Review of ‘Unusual’ 2018-19 Water Year

To say it has been an unusual year is perhaps an understatement.

The 2018-19 water year ended on Sept. 30 (a water year runs from Oct. 1 to Sept. 30 of the next year) and it was a year marked by heavy and frequent rain storms, floods, planting delays, bone-chilling winter temperatures, and even “bomb cyclones,” among other anomalies in terms of weather and water.

While this part of Nebraska was largely spared from the calamities that befell other parts of the state (except for the deluge that caused flooding along Turkey Creek in Kearney and the Wood River flooding that struck several other central Nebraska towns), it has also been an unusual year for the water supply at Lake McConaughy.  While total water year inflows were above average, the 1.19 million acre-feet barely cracked the Top 20, finishing at 19th highest in the reservoir’s history.  (An acre-foot is the volume of water that would cover one acre with 12 inches.)

But it was the inflows during the summer months that made the water year unusual.  Normally inflows are highest in October and then in May and early June.  In fact, from October of last year through May, inflows were pretty much in line with the normal monthly averages.

Then came summer.  Inflows to Lake McConaughy during June were twice the normal amount; more than two and a half times normal in July; and 348 percent of normal in August.  In fact, the 162,843 acre-feet (a-f) that flowed into Lake McConaughy in August was the highest monthly total for the year.  Historically, as one would expect in a snowmelt-fed basin, inflows during August are near the low point for the year, trailing only July (median inflows of 46,815 a-f in August and 45,718 a-f in July).

Several factors converged to yield this outcome.  First, mountain snowpack in Colorado and Wyoming was above average in all three basins – the upper and lower North Platte River and the South Platte River – that affect river flows into Nebraska.  The subsequent runoff, particularly in the North Platte Basin in which Lake McConaughy is located, entered U.S. Bureau of Reclamation (USBR) reservoirs in Wyoming that were already holding plentiful supplies of carryover storage from the last year.

Second, frequent precipitation across much of the Platte Valley suppressed demand for irrigation.  Rainfall during the growing season (April through September) collected in Central’s Holdrege gauge totaled 25.44 inches, compared with the 20-year average of 18.63 inches and 19.0 inches since 1957.

However, the frequency of precipitation perhaps played a more significant part in reducing irrigation demand than the amount of rainfall.  Few weeks went by this summer without some amount of rain, which was often enough to dissuade an irrigator from starting his pivot or opening the gates on his pipe.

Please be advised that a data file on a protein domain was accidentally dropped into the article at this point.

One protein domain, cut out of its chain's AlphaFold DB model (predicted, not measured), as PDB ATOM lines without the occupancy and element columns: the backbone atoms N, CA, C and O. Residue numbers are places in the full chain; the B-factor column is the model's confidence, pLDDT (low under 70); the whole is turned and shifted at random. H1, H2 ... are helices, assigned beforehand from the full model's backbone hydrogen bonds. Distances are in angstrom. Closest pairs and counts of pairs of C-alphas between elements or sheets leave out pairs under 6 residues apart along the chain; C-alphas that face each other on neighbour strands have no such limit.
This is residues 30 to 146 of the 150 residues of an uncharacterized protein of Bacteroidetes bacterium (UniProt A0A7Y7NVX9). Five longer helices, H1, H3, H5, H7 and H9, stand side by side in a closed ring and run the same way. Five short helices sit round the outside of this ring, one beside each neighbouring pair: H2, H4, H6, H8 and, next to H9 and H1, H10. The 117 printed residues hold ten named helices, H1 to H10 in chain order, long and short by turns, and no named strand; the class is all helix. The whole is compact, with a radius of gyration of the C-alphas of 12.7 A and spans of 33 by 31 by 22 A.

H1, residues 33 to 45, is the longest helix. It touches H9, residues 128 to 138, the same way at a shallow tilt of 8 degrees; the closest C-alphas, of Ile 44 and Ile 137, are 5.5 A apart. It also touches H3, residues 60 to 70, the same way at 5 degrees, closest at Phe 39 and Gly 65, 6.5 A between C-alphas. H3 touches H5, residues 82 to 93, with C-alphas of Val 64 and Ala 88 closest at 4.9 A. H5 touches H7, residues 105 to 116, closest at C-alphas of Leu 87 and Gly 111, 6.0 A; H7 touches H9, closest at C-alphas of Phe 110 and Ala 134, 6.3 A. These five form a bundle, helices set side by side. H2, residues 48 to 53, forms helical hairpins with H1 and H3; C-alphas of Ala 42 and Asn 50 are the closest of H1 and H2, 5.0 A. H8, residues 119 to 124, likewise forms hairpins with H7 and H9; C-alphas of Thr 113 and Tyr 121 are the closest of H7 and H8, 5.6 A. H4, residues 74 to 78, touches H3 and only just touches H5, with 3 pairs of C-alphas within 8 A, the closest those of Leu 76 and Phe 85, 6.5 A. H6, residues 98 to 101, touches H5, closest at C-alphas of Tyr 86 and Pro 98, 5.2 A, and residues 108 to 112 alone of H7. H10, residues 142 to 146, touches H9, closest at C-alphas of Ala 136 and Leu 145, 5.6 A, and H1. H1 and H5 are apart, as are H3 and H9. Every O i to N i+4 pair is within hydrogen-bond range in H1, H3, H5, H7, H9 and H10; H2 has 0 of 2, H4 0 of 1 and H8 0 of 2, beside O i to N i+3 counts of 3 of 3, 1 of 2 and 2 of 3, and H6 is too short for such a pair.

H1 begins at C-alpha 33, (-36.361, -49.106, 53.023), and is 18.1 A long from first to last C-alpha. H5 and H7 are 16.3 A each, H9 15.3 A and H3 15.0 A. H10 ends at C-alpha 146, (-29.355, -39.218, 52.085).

And finally, a mid-July tunnel collapse on an irrigation canal that delivers water to the Goshen Irrigation District in Wyoming and the Gering-Ft. Laramie Canal in Nebraska’s Panhandle, prevented delivery of water to about 107,000 acres in the two states.  With abundant water already in storage and the approaching need to make room for next year’s inflows, releases from the USBR reservoirs that normally would been diverted into the two canals continued downstream to Lake McConaughy.

Lake McConaughy’s lowest elevation (3,252.5 feet above sea level) during the 2018-19 water year actually occurred on Oct. 1, 2018, the first day of the water year.  The reservoir’s peak elevation occurred on July 15 at 3,260.1 feet, declining to elevation 3,257.9 in mid-August and currently stands near elevation 3,259.0, about six feet below full elevation.

And here’s an interesting observation:  Lake McConaughy’s elevation of 3,258.7 feet on Aug. 31 was the same as it was on Aug. 1.  A check back through the data reveals that that has never happened in the reservoir’s 79 years.  While August’s inflows were well short of a record amount, the monthly total did rank fifth behind 2010, 1973, 2011 and the record of more than 328,000 a-f in 1983.

So if you’ve noticed quite a bit more water flowing down the Platte River this summer, that’s the explanation.  A lot of water going into Lake McConaughy, and once it was released, not much demand for it to be diverted into the many irrigation canals along the central Platte.

With long-range forecasts calling for a cold and wet winter, one wonders what Mother Nature has in store for Nebraska in the new water year.


2019 Legislative Session in Review

Much was written and spoken about what the Nebraska Legislature did and did not accomplish during the 2019 session, which adjourned on May 31.

Tax reform and efforts to substantially lower property taxes were at the top of the list of “things to do” next session, as efforts in the Legislature to reach agreement came up short.  Legislation to enact new business tax incentives (to replace the Nebraska Advantage Act, which expires at the end of 2020) became entangled with property tax relief last session and a solution that would satisfy enough senators for either to pass proved elusive.

However, it’s not my intent to add to the debate over taxes or business incentives; instead I’ll use this space to discuss a number of bills pertaining to water and natural resources that were either passed with little fanfare, or (appropriately and thankfully, in our opinion) failed to advance.

The bills were not as controversial, but the lack of controversy does not diminish their importance to those who will be –or won’t be – affected.

LB48, introduced by Sen. John Stinner of Scottsbluff, changes provisions related to a finding of sufficient cause for non-use of a water appropriation.  The new statute, which passed final reading 43-0 and was signed into law by Gov. Ricketts, allows contracts under any crop reserve program to be extended to 30 years by providing for sufficient cause for nonuse of water rights.  In other words, acres enrolled in such federal, state or Natural Resources District programs can maintain their water right without threat of cancellation for non-use.